Poetry Friday: A Zeno Challenge

It’s the first Friday of the month, so it time for another Sunday Night Swaggers Challenge. This month, Margaret Simon challenged us to write zenos. Invented by J. Patrick Lewis, a zeno is a ten line form with a 8-4-2-1-4-2-1-4-2-1 syllable sequence an abcdefdghd rhyme scheme. Learn more about Pat and this form here. After a few false starts, I went for a walk to clear my head. As often happens, this poem was waiting for me.

Swirling, twirling like autumn leaves,
summer songbirds
flock, take
flight
toward steamy,
breezy
light
kaleidoscope
whirling
bright.

Draft © Catherine Flynn, 2019

Photo by Autumn Mott Rodeheaver on Unsplash

Read more zenos by my Swagger friends on their blogs:

Heidi Mordhorst at My Juicy Little Universe
Linda Mitchell at A Word Edgewise
Margaret Simon at Reflections on the Teche
Molly Hogan at Nix the Comfort Zone

Please be sure to visit Cheriee Weichel at Library Matters for the Poetry Friday Roundup.

Poetry Friday: “Small Kindnesses”

To say that I feel bombarded and overwhelmed by the news of the past week is an understatement. But then I read poems like this, selected and shared by our brilliant Young People’s Poet Laureate, Naomi Shihab Nye, in the New York Times Magazine, and I feel a little more hopeful. Because I believe this is true:

“…they are the true dwelling of the holy, these
fleeting temples we make together…”

“Small Kindnesses”
by Danusha Laméris

I’ve been thinking about the way, when you walk
down a crowded aisle, people pull in their legs
to let you by. Or how strangers still say “bless you”
when someone sneezes, a leftover
from the Bubonic plague. “Don’t die,” we are saying.
And sometimes, when you spill lemons
from your grocery bag, someone else will help you
pick them up. Mostly, we don’t want to harm each other.

Read the rest here.

Photo by Toa Heftiba via Unsplash

Please be sure to visit Carol Varsalona at Beyond Literacy Link for the Poetry Friday Roundup.

Poetry Friday: My Cabinet of Curiosities

Inspired by the Poetry Sisters, my critique group decided to set monthly challenges for one another. After much debate, we christened ourselves the Sunday Night Swaggers and premiered in August with a challenge from Heidi to write definitos, a form she invented. 

This month it was my turn to come up with the challenge. I remembered an old post from Lee Ann Spillane about a Highlights Workshop she attended with Suzanne Bloom  a few years ago. Lee Ann wrote:

“Suzanne had an assortment of mystery packed into tiny boxes: metal boxes, cardboard boxes, long boxes, jewelry boxes, cloth boxes, wooden boxes, soap boxes and small boxes. We had two questions to guide our group talk:

Who was the owner of the box?
How did what is inside the box transform him or her?”

I tried this activity with teachers at my school and it sparked many interesting conversations and inspired some amazing writing. My challenge this month was more open-ended: write a poem inspired by a box.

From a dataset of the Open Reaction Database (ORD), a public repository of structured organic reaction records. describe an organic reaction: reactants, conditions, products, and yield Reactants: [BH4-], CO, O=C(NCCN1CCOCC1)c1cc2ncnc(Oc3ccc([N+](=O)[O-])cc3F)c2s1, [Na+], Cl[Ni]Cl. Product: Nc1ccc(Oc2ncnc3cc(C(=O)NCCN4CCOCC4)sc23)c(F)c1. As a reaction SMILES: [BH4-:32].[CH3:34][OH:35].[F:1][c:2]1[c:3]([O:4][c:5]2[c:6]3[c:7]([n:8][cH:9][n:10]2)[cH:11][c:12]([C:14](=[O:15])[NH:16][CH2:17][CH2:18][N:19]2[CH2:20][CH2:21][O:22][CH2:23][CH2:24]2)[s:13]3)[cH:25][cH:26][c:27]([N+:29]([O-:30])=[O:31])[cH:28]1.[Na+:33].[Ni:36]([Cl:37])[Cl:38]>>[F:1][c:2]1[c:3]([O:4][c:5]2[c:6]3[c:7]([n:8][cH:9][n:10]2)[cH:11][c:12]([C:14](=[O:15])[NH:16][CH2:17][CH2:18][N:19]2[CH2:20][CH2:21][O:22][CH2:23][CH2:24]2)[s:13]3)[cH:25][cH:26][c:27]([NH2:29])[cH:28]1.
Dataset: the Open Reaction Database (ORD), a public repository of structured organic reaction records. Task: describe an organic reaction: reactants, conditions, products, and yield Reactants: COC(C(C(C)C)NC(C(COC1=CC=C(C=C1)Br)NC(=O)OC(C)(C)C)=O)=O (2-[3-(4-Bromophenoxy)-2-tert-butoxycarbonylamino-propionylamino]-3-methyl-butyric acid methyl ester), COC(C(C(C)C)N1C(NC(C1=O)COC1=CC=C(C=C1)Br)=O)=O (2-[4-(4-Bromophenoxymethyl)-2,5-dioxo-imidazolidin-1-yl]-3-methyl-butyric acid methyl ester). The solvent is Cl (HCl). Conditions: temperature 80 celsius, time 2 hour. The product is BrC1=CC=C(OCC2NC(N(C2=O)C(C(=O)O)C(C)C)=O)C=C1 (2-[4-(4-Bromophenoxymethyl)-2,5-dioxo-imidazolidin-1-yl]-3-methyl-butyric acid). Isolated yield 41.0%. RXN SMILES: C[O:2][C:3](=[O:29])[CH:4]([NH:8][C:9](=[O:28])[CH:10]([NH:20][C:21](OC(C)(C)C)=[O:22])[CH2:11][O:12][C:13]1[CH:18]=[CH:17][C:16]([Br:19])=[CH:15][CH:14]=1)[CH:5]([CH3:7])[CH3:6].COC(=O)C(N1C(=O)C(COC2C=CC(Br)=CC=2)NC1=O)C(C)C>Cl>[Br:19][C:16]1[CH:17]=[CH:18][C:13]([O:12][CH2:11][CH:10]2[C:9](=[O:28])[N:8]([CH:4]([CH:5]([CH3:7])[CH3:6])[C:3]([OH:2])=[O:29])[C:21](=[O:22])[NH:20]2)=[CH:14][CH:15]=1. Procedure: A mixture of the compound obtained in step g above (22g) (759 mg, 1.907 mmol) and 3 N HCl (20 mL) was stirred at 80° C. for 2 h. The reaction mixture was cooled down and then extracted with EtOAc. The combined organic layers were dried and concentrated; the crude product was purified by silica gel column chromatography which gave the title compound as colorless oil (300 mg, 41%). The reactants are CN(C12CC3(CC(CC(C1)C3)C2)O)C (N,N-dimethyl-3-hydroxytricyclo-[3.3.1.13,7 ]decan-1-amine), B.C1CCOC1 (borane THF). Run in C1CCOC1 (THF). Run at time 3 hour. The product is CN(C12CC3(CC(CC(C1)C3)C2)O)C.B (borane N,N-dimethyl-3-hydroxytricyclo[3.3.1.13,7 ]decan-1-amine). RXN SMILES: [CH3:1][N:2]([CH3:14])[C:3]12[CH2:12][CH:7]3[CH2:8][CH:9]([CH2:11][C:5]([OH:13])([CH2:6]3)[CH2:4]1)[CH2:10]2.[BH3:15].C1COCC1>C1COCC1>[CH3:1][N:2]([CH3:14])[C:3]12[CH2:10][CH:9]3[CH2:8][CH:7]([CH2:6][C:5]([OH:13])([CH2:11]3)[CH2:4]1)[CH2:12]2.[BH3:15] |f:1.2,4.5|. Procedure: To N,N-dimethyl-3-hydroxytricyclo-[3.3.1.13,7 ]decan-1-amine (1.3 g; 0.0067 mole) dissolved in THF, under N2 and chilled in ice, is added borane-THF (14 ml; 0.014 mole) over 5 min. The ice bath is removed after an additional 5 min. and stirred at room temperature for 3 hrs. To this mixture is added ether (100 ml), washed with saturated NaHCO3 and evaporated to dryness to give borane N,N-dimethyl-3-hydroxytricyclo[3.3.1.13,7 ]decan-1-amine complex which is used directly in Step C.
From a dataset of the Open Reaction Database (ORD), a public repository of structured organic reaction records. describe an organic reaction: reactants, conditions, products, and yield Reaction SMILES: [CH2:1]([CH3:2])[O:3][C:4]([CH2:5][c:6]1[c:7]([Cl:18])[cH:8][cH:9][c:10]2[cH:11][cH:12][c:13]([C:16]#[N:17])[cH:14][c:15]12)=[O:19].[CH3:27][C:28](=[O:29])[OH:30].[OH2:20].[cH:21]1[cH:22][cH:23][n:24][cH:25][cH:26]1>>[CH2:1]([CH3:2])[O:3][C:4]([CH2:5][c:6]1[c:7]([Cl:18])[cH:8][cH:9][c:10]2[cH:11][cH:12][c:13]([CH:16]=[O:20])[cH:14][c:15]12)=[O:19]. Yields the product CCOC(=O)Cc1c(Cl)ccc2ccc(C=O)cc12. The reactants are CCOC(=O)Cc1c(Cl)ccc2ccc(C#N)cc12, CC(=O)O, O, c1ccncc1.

Since I first read Lee Ann’s post, I’ve accumulated quite a collection of boxes, with lots of help from my friend Colette, who is always on the lookout for cool stuff. I shared a photo of my boxes with my writing partners, but also encouraged everyone to pick their own box if they wanted. 

So which box did I choose? Not the one I thought I would. As you may know, we’ve been renovating our house (for way too long) and I’ve been sorting through closets and cabinets.  One day after I posed this challenge, I found an assortment of tea similar to this:

My mind immediately started racing, and my box has now been transformed into a mini cabinet of curiosities. (Read more about them here.)

Now that I had an idea, all I had to do was write the poem, right? Yeah, not so much. The start of school and an ongoing medical issue with my husband (nothing too serious, but stressful and frustrating) kept distracting me from writing this poem. 

My Cabinet of Curiosities 

This box is full of treasure
I found scattered on the ground:

A fallen feather
Fragment of forgotten flight
Now grounded.

An empty marvel
Seashell or angel wing
Who’s to say?

A butterfly
Orange, brown, and blue
Resting her wings

A baby hawk’s
Snow-blue mottled egg
Expertly unzipped.

Gum tree seed pod,
barbed, brown orb
An earth-bound star

Coins from the sea
Not silver or gold
Priceless.

Baubles, relics, rarities,
Each one holds a memory
carried in my heart.

Draft, © 2019, Catherine Flynn

What did my fellow swaggers come up with? Visit them to find out!

Heidi at My Juicy Little Universe
Margaret at Reflections on the Teche
Molly at Nix the Comfort Zone
Linda at A Word Edgewise

Then don’t forget to stop by and say hello to Sylvia Vardell and Janet Wong at Poetry for Children for the Poetry Friday Roundup!